Introduction and outline
The aim of this virtual and wet practical series is to demonstrate the ways in which the force developed by a skeletal muscle can be varied.
0:00 So this is a practical class on skeletal muscle, and it specifically seeks to address the question:
0:06 How do we grade the amount of force that a muscle can produce?
0:10 If we wanted to lift a pencil, versus trying to lift a dumbell, we have to generate quite different amounts of forces. That's what this practical class will explore; what are the mechanisms we use to grade force according to the task we want to carry out?
0:25 The class itself consists of two components; a virtual component, which is what will be done in the first week. Following up in the second week, you will come in to carry out a dissection to prepare the tissue to actually record responses, as if you were doing the experiment as a whole.
0:42 The purpose of these videos is to show you what those virtual data mean if translated to the living tissue. Subsequently, you will then be able to come back, prepare the tissue for yourself, and see what the data would have looked like if it had been done on living tissue, and not in the virtual components.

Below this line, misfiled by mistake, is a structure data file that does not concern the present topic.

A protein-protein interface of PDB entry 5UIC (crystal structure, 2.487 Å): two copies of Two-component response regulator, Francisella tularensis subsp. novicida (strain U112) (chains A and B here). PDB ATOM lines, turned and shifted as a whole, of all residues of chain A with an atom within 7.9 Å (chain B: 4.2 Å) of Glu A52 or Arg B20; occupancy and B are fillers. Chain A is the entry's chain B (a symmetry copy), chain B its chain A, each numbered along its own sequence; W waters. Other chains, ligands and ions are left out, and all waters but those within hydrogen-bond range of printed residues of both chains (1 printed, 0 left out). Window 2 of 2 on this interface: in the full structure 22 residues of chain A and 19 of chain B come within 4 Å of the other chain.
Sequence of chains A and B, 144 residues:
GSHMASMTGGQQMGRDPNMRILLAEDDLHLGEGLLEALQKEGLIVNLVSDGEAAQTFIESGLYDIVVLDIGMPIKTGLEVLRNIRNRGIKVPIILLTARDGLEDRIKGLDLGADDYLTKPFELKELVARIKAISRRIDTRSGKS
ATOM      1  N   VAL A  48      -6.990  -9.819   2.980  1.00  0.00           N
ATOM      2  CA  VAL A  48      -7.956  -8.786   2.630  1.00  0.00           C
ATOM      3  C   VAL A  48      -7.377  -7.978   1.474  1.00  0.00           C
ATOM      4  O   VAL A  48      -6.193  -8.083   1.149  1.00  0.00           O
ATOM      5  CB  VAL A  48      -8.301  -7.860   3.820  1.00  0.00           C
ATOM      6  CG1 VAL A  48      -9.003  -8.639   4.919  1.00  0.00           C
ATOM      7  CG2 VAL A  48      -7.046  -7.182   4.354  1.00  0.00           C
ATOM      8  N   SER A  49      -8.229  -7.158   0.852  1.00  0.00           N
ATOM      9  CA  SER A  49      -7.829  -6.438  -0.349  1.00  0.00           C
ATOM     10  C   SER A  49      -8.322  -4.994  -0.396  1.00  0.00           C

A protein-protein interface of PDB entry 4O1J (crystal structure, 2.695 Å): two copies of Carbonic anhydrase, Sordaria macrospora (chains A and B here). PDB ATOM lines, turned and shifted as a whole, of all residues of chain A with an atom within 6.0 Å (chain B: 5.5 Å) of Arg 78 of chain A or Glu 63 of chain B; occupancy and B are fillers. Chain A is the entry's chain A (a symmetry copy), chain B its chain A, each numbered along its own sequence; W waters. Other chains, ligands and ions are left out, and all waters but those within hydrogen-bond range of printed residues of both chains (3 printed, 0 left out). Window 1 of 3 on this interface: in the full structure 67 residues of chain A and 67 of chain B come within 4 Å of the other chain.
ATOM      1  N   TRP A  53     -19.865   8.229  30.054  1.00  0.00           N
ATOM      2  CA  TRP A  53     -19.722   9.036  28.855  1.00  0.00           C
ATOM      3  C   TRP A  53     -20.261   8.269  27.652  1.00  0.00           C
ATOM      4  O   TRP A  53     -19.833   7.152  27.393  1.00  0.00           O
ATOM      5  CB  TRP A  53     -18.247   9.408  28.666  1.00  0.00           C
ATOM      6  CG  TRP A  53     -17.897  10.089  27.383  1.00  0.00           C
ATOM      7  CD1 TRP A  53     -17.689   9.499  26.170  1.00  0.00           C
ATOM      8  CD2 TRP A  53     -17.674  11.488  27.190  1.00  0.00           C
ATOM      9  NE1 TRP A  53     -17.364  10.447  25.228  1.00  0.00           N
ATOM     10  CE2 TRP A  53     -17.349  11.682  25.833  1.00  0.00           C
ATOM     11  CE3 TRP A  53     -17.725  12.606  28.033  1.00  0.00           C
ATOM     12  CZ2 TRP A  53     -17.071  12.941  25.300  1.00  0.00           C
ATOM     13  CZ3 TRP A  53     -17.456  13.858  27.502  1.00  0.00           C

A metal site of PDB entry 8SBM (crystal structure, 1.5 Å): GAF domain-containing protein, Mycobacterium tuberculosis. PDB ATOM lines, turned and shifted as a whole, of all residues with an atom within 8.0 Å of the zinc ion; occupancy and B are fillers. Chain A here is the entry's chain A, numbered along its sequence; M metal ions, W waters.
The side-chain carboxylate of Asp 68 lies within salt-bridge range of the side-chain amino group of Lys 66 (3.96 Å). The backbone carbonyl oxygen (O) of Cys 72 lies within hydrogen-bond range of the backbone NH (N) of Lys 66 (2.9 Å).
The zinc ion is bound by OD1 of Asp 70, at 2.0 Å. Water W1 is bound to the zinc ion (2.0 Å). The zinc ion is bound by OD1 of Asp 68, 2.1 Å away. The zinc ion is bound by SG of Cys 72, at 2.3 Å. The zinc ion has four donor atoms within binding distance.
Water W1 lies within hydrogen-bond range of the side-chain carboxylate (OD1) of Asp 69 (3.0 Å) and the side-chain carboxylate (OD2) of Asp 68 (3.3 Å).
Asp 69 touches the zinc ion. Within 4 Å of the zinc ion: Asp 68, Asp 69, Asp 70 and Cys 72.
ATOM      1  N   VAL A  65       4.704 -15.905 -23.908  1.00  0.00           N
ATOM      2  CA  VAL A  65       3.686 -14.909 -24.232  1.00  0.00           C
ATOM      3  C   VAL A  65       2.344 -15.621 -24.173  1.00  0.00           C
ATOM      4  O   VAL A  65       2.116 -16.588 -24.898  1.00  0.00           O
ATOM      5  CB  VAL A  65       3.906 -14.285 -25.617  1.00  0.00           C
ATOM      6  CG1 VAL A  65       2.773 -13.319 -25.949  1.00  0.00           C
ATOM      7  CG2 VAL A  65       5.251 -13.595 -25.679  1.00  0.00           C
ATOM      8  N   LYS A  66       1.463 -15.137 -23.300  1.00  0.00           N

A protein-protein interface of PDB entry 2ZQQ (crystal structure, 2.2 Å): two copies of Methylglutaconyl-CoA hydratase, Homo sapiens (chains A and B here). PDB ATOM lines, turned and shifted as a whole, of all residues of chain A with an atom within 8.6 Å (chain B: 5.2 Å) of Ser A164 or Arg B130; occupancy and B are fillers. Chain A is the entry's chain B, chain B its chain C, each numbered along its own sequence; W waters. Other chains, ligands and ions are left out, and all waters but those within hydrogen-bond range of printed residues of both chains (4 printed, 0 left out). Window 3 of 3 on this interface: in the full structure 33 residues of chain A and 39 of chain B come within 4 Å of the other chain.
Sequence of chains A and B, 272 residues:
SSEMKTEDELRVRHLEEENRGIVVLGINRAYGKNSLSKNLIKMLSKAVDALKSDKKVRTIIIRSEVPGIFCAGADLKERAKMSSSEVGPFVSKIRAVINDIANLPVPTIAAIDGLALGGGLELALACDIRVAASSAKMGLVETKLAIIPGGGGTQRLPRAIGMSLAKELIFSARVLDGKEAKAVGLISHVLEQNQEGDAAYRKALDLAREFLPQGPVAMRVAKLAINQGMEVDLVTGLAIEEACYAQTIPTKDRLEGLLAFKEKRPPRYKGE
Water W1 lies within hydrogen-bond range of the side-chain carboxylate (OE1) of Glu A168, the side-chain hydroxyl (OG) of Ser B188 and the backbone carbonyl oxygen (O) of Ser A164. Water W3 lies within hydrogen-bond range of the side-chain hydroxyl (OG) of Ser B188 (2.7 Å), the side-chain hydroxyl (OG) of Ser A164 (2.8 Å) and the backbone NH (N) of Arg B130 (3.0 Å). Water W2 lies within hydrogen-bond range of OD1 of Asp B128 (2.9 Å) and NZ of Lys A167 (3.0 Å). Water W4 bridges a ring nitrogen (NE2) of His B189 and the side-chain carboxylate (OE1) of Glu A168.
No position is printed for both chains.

As noted in the above video, you will study the physiological properties of skeletal muscle using a simulation of the properties seen with the cane toad's gastrocnemius muscle, the skeletal muscle that is similarly placed as our calf muscle.
In this virtual lab you can work your way through a series of experiments using an interactive simulation which mimics the conditions that would be used in a "wet practical class" where you were actually carrying out the experiment on the real life leg. We have provided videos so you can see what the latter might look like, if you were conducting those "wet practical class" experiments instead of the virtual experiments you will do here.
Before we jump into the experiments, lets first look at how the "wet class" experiments are set up to allow you to collect such data.